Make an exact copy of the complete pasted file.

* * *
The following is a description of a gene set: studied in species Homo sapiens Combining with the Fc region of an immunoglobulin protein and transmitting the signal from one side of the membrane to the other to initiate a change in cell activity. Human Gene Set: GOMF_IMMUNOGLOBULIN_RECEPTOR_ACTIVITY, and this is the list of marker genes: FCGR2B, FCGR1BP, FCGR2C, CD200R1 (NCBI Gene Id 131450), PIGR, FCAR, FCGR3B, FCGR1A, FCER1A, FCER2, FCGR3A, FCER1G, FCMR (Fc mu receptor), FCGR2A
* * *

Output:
The following is a description of a gene set: studied in species Homo sapiens Combining with the Fc region of an immunoglobulin protein and transmitting the signal from one side of the membrane to the other to initiate a change in cell activity. Human Gene Set: GOMF_IMMUNOGLOBULIN_RECEPTOR_ACTIVITY, and this is the list of marker genes: FCGR2B, FCGR1BP, FCGR2C, CD200R1 (NCBI Gene Id 131450), PIGR, FCAR, FCGR3B, FCGR1A, FCER1A, FCER2, FCGR3A, FCER1G, FCMR (Fc mu receptor), FCGR2A